In binary terms, a word (binary word) is 0s and 1s, and the sum of it is either a 0 or a 1. Let’s say we have a word of length 8-bits (8 characters). E.g. 10010100. The sum is 11, so you add this to the end. The entire message is 1001010011. The person at the end will look at the checksum, which is 11, and then add the rest of the numbers to see if it arrives at the checksum. If they match, he or she knows the message is correct.
This checksum character or set of characters is also called a hash. As you can see, every change produces a different hash:
A hash can be a binary value (if it is small and simple), or a hexadecimal value. Your hash, your rules. The algorithm that converts a message or data fragment into a hash is called a checksum algorithm.
The algorithm or software that checks the hash against the message or data fragment is a checksum verification algorithm or software.
Fundamental problems with Checksum Algorithms
The cool thing about the checksum idea is that it allows us to check for errors without duplicating the message or data. You’ll still have some overhead, but not much. That’s a big deal when you look at terabytes of data.
But, there are some major problems with checksums:
- A simple one-digit checksum can only be a 0 or 1, and if one digit changes the error is caught. If two fail, the error will not be caught.
- There is more than one sequence of numbers that give the same sum. In our decimal example, there are many 4-digit combinations that add up to 4.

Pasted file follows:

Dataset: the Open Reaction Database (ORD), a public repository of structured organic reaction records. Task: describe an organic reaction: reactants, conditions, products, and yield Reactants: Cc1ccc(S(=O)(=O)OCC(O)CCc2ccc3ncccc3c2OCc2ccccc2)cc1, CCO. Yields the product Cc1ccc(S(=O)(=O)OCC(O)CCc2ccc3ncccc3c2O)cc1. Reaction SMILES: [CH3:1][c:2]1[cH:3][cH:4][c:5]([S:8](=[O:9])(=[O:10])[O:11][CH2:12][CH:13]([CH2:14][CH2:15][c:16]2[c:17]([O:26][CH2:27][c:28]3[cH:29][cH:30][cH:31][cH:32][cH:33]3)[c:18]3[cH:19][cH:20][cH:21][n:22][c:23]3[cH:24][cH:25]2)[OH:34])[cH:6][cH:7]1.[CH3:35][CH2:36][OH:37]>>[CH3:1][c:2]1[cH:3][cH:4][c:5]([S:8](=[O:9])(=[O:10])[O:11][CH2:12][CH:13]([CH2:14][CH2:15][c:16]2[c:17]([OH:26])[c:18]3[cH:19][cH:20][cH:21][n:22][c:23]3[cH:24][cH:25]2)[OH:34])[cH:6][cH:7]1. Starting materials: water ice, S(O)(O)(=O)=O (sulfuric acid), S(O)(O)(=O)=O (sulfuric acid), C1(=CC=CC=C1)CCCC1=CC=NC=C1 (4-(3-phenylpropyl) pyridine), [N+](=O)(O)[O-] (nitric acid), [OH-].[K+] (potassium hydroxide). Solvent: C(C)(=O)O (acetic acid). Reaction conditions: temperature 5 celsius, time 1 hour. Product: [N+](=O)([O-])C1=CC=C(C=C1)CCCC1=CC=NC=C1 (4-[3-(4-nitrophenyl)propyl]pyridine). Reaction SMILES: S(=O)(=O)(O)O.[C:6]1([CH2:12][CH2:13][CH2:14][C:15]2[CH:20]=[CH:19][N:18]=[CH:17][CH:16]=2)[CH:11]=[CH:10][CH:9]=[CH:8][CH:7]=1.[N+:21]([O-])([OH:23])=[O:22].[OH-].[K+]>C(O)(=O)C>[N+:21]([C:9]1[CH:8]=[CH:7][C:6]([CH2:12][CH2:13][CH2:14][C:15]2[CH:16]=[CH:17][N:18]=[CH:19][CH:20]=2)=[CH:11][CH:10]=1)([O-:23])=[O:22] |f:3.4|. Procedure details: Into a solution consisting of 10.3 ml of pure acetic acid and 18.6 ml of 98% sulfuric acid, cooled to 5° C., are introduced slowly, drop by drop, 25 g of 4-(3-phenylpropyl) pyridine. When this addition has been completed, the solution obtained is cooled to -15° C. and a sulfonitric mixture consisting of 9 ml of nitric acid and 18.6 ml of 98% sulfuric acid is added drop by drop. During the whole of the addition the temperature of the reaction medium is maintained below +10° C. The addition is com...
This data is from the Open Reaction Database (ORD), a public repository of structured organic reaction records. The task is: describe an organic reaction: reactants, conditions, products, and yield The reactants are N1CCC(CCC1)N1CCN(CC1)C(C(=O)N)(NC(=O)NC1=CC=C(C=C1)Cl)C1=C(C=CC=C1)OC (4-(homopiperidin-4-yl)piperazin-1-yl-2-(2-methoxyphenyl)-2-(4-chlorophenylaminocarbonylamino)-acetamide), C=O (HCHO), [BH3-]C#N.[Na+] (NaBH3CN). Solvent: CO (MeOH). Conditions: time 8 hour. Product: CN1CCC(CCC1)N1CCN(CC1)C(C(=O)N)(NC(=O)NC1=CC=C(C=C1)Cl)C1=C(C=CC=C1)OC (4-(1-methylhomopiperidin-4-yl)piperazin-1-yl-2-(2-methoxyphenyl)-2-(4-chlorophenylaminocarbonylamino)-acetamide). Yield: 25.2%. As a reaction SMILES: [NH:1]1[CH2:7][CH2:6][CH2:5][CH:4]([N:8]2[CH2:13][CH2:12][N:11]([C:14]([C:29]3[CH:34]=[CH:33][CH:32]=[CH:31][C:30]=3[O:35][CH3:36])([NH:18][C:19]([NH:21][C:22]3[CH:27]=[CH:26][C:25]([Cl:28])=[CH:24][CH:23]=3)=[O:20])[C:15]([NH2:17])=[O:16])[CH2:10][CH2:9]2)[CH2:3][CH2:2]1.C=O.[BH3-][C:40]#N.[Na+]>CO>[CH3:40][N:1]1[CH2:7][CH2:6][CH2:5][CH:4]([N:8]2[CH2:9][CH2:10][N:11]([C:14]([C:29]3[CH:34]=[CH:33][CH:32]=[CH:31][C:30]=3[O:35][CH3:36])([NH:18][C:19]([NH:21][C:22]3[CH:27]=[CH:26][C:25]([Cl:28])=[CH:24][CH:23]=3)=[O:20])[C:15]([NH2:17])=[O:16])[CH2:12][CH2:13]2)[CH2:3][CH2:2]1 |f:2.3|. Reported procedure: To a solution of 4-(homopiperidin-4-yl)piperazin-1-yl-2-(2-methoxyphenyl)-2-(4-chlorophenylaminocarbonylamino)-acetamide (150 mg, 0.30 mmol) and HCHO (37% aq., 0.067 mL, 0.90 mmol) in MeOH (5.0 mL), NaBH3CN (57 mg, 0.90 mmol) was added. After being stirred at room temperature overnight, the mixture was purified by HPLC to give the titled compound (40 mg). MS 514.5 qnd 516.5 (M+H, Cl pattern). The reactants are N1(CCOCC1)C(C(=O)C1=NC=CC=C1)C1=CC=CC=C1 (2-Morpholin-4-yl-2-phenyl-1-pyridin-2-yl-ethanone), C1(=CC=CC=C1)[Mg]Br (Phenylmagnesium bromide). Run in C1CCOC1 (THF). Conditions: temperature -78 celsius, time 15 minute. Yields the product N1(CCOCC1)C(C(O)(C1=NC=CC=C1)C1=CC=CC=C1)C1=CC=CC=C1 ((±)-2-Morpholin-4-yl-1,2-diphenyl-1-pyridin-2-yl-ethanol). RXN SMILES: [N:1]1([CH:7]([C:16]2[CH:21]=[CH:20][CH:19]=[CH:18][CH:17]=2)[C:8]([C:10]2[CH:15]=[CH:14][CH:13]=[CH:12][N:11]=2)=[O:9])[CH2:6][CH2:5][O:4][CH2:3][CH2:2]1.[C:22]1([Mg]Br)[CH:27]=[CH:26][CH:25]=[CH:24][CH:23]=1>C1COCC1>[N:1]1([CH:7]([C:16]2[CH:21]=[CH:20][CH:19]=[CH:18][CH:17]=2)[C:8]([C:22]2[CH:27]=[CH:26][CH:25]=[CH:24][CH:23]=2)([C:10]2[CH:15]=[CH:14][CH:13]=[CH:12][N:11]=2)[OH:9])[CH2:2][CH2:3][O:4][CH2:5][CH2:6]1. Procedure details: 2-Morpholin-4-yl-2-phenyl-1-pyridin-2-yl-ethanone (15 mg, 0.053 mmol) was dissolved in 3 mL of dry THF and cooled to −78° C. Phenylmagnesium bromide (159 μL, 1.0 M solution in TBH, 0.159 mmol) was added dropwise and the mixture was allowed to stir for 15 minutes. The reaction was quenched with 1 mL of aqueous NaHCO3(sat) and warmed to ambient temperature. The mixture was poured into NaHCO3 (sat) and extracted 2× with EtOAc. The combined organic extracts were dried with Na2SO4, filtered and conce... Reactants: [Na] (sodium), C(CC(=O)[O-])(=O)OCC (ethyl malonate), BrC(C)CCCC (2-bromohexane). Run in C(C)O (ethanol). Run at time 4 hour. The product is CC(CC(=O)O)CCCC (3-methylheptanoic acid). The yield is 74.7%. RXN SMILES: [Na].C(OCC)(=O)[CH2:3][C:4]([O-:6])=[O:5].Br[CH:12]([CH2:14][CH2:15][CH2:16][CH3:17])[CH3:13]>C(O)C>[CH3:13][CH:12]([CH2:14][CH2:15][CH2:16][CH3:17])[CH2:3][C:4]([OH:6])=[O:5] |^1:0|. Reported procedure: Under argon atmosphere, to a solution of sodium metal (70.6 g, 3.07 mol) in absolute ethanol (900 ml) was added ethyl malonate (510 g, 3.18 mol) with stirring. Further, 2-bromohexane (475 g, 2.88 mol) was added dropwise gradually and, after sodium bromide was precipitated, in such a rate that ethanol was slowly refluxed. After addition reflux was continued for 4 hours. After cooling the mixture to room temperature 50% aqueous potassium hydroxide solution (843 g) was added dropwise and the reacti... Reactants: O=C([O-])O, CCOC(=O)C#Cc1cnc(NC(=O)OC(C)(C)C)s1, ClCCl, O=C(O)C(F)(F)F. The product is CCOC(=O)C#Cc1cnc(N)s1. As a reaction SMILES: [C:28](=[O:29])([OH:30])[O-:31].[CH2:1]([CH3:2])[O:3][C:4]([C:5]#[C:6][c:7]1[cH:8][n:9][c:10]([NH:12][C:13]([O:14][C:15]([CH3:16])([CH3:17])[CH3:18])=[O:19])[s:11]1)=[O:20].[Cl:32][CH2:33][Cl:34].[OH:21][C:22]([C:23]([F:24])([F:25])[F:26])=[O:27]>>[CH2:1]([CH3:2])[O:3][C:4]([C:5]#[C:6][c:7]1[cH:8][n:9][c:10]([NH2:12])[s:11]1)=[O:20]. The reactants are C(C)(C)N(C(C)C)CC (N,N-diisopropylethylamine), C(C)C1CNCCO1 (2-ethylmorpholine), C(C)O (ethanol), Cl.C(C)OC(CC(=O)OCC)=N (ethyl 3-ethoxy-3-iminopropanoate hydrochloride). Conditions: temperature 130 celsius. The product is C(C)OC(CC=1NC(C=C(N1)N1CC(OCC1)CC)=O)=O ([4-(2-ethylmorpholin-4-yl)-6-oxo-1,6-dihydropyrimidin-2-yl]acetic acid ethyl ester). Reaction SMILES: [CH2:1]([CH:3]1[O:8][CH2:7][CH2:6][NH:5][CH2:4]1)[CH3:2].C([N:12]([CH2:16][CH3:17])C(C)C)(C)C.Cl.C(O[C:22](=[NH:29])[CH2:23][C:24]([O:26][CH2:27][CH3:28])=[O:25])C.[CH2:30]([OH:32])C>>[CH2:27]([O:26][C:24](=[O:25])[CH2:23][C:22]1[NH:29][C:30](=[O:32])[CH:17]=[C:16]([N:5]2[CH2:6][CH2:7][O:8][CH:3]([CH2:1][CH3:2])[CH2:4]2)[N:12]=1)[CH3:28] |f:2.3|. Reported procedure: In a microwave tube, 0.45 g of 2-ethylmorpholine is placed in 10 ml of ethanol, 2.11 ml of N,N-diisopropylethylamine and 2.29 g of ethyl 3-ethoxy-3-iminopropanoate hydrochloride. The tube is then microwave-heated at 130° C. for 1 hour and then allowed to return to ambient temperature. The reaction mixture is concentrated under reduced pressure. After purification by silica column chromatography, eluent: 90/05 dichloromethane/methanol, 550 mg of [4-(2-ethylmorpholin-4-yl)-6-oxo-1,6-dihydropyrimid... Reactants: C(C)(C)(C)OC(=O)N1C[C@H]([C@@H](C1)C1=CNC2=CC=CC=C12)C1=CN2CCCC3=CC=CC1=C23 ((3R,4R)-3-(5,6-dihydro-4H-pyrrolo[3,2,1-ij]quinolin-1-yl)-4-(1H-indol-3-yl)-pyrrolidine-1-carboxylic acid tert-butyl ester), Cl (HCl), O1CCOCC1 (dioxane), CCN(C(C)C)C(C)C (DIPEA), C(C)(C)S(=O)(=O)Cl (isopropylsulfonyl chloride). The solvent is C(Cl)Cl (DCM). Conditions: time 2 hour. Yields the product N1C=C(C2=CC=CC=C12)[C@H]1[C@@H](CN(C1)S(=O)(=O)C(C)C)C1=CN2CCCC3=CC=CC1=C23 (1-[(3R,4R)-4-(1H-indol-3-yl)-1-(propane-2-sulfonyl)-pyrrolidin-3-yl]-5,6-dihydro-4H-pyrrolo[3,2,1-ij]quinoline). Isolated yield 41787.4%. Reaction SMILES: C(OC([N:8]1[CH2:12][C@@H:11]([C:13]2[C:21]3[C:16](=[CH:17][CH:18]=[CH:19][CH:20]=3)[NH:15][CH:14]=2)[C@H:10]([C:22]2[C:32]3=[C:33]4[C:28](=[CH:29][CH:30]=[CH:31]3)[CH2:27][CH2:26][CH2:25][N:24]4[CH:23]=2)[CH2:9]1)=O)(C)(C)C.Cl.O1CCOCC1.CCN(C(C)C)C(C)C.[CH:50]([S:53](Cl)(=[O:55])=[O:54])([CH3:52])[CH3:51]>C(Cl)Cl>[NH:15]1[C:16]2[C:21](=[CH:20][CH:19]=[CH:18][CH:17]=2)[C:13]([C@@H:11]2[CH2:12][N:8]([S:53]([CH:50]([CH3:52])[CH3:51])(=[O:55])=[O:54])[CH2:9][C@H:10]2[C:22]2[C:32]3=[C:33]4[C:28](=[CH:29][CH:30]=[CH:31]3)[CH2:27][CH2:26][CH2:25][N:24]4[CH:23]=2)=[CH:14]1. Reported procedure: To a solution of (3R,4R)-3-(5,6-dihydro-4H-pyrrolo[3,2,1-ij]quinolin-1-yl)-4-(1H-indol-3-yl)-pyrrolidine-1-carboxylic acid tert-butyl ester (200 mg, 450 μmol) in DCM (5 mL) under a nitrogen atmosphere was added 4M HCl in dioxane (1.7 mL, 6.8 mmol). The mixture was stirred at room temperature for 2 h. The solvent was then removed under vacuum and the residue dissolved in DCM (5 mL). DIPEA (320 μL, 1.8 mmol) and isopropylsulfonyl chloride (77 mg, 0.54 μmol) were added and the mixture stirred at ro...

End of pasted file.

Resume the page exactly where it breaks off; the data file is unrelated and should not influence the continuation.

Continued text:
- Somebody who knows the checksum method (sum, addition, multiplication, whatever) will be able to easily beat the system.
The first problem is easy to correct. The other two are impossible.
So, how does the checksum method circumvent the above ‘problems’? It’s got to be more useful, right? Here are a few tricks:
- You create a bigger checksum or hash. Instead of one or two characters, your hash is larger in size; but still proportionately smaller than the original message.
- You use more sophisticated algorithms instead of simple additions and subtractions.
Even these methods aren’t totally fool-proof, but they reduce the probability of an error to within acceptable limits. It’s easy to get a 4, but to get a 234fsd9f9323k3kj34344p isn’t likely within the same file set or day (or even year). What are the odds of that?
What price do you pay for a better checksum algorithm?